Monarch numbers are up, but they're not out of the woods yet

Good news coming out of Mexico indicates that the monarch population which spends its winters in the Oyamel forests each year has increased three and a half times over last year's numbers to 4 hectares or approximately 150 million butterflies*. This is encouraging since monarch numbers have previously experienced a consistent and steady decline since the late 1990s when the introduction of genetically modified crops that are designed to withstand herbicides led to the elimination of milkweed, a native wildflower that is the sole food source for monarch caterpillars.

Experts have said that much of the increase in this year's population had to do with favorable climate patterns along their migration route last year, but certainly part of the increase can also be attributed to the efforts of many people to plant additional milkweed habitat across the US including hundreds of NRDC members who have helped plant tens of thousands of milkweed plants along the migration route.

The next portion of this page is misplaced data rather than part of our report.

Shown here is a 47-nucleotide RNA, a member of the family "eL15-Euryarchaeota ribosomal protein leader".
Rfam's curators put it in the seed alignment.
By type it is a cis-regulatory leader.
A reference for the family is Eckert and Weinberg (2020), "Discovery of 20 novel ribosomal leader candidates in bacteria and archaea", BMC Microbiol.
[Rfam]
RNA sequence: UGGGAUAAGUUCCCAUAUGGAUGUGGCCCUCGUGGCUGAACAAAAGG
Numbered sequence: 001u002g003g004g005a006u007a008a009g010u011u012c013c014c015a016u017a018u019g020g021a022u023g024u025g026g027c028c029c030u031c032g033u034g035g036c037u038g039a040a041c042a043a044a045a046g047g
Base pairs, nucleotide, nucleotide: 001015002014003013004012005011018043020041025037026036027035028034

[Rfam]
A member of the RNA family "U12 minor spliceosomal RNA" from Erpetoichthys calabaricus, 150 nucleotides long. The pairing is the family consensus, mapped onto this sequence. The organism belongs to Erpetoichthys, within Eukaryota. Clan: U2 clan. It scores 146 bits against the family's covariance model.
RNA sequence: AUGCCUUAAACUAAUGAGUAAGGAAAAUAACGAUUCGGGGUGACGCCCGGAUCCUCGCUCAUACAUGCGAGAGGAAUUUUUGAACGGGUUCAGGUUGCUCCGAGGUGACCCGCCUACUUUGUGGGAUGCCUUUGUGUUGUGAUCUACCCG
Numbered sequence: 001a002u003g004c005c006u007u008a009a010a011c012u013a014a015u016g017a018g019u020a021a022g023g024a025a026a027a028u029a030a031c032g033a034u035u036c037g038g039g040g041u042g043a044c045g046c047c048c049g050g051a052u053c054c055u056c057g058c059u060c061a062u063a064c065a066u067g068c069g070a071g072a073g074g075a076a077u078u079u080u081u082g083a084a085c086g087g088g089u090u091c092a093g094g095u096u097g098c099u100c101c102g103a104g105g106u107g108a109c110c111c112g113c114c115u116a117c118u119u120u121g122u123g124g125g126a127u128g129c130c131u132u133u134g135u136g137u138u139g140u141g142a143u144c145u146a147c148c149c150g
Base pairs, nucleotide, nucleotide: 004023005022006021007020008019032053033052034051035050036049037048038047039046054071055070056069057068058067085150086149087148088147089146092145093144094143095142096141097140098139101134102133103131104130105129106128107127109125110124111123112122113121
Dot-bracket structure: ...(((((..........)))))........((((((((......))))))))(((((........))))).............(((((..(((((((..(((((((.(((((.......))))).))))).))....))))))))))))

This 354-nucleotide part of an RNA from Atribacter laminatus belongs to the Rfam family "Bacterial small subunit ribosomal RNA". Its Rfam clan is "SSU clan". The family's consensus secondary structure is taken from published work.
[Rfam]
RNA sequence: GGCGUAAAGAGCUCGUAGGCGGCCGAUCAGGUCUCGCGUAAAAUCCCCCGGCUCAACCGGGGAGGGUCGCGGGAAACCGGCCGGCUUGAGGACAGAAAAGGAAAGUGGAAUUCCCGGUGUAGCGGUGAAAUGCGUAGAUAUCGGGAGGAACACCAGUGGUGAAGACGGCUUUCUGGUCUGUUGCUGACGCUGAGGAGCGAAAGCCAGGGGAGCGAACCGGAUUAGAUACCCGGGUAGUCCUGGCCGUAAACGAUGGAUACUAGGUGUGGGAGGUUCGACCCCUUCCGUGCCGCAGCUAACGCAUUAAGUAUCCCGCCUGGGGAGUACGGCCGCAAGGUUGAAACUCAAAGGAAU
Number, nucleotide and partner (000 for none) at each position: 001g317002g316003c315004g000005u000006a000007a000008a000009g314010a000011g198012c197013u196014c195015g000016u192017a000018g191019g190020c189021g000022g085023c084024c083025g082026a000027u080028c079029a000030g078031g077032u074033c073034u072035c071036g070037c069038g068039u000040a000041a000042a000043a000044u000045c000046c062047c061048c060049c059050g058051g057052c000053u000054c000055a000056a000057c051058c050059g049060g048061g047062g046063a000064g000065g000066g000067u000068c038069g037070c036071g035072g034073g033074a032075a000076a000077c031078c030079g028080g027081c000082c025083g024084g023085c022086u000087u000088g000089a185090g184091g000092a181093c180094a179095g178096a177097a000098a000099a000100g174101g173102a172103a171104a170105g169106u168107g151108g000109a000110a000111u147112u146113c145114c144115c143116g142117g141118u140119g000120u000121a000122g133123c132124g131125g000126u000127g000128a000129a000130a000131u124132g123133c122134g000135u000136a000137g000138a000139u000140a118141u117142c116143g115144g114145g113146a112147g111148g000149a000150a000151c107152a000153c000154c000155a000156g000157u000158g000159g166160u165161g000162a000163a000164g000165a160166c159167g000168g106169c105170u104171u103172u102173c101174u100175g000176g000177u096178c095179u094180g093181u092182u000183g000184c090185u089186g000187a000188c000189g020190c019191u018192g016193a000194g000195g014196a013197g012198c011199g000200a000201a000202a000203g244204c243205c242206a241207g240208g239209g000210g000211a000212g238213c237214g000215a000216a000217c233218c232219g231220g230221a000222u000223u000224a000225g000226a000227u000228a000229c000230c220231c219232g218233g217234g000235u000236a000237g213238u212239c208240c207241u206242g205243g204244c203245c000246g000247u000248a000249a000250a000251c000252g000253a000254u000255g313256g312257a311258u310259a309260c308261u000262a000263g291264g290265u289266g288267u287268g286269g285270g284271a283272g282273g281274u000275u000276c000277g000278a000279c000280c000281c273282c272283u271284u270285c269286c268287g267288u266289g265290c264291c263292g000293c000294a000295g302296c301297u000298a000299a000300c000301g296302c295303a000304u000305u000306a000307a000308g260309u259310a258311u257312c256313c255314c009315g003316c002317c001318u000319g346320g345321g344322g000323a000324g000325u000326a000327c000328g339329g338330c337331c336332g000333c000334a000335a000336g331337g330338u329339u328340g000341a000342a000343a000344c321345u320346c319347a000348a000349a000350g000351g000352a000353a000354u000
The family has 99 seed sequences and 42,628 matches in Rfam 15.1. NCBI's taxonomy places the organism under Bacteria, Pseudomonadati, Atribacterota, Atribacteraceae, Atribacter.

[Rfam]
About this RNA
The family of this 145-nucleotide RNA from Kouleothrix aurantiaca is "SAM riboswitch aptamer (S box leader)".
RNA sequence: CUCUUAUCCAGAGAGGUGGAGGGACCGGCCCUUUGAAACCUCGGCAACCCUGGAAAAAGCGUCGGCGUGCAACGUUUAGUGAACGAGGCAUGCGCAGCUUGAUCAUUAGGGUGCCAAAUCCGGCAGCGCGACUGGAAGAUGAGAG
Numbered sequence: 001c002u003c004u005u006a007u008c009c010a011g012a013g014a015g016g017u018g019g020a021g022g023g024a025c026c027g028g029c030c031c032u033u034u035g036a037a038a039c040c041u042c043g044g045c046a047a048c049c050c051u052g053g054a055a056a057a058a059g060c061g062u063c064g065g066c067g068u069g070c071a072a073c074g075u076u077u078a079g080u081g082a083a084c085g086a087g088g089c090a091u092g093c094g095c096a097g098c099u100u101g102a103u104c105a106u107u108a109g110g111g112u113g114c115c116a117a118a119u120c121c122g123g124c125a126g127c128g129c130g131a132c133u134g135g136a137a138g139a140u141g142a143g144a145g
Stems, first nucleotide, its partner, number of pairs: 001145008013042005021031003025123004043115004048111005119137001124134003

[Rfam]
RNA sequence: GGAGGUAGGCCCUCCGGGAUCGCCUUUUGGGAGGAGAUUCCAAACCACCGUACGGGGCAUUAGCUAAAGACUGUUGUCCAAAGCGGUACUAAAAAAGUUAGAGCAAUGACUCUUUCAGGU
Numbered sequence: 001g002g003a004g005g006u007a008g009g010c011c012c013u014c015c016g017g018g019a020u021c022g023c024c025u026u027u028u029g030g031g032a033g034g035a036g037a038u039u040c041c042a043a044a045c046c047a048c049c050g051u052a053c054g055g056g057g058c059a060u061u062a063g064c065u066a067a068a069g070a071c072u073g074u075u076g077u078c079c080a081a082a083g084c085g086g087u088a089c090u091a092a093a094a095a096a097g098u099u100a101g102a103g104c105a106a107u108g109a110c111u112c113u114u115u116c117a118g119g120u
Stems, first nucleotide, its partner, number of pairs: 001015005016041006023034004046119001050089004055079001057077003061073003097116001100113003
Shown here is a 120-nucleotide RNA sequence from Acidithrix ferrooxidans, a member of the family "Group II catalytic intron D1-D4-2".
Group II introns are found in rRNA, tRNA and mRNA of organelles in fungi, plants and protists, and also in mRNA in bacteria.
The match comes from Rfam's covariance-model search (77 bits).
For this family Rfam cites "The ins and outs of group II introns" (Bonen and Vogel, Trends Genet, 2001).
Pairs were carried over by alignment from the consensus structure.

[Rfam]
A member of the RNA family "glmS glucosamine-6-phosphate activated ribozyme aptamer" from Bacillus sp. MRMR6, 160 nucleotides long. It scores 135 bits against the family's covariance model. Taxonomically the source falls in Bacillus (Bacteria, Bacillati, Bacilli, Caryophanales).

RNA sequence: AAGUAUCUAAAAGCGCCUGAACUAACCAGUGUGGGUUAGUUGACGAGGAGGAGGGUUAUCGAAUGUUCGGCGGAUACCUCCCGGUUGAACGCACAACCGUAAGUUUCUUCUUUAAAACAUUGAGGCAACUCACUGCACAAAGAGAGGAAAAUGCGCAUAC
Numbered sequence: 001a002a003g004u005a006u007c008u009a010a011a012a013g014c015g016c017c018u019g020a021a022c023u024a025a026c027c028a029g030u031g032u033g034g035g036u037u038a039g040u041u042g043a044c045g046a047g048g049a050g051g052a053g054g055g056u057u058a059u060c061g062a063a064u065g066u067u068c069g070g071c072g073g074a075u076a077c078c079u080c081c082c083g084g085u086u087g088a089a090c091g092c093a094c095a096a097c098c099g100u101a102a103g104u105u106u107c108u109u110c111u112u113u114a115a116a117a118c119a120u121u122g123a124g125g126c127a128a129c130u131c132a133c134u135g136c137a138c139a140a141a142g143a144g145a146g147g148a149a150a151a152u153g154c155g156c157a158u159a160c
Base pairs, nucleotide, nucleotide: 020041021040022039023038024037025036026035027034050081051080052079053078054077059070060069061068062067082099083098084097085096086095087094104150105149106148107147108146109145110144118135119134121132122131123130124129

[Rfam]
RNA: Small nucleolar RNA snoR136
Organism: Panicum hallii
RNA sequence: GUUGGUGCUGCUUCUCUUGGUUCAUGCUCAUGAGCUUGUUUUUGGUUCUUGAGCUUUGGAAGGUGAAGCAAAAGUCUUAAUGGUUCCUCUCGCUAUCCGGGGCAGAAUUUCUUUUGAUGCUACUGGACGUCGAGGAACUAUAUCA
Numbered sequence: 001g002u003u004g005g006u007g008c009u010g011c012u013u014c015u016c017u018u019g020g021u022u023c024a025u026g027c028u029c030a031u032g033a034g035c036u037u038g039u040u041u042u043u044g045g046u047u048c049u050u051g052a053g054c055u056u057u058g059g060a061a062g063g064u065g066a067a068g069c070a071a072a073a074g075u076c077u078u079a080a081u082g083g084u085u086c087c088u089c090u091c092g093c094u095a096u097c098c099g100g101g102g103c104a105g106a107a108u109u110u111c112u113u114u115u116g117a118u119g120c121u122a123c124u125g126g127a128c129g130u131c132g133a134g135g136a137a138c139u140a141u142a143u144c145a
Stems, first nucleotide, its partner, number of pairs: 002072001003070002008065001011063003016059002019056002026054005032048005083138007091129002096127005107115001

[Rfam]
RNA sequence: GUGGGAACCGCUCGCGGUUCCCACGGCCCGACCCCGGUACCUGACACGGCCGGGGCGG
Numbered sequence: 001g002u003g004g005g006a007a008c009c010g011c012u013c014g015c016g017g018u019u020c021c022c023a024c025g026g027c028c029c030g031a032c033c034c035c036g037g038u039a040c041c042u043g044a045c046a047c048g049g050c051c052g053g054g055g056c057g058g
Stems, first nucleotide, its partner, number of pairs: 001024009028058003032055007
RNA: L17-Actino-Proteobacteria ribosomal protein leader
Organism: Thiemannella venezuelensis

Much work remains to be done, however, as the monarch population still has a ways to go to achieve resilient and sustainable numbers. Today's numbers are still well below the high count of over a billion less than 20 years ago. Currently, the population's ability to continue to increase is limited by the amount of milkweed available on the landscape. We need to continue to scale back the use of pesticides that are eliminating milkweed. And we need to create more monarch habitat by developing and supporting largescale planting of milkweed and other nectar sources.

One of the many remarkable things about monarchs is that they have an incredible ability to bounce back with big numbers given the right set of circumstances. Today's news provides a hopeful indication that we are helping them head in the right direction and curbing the loss of this magnificent butterfly. But we must be careful not to declare victory too soon. We still need to enact strong policies that will create the conditions needed to ensure that monarch butterfly numbers continue to increase long into the future.

(*The monarch butterfly population is measured in hectares. Authorities have previously used 50 as a multiplier to estimate numbers of butterflies in millions, but now use 37.5 as a multiplier to estimate the population in millions.)

About the Authors

Sylvia Fallon

Director, Wildlife Conservation project

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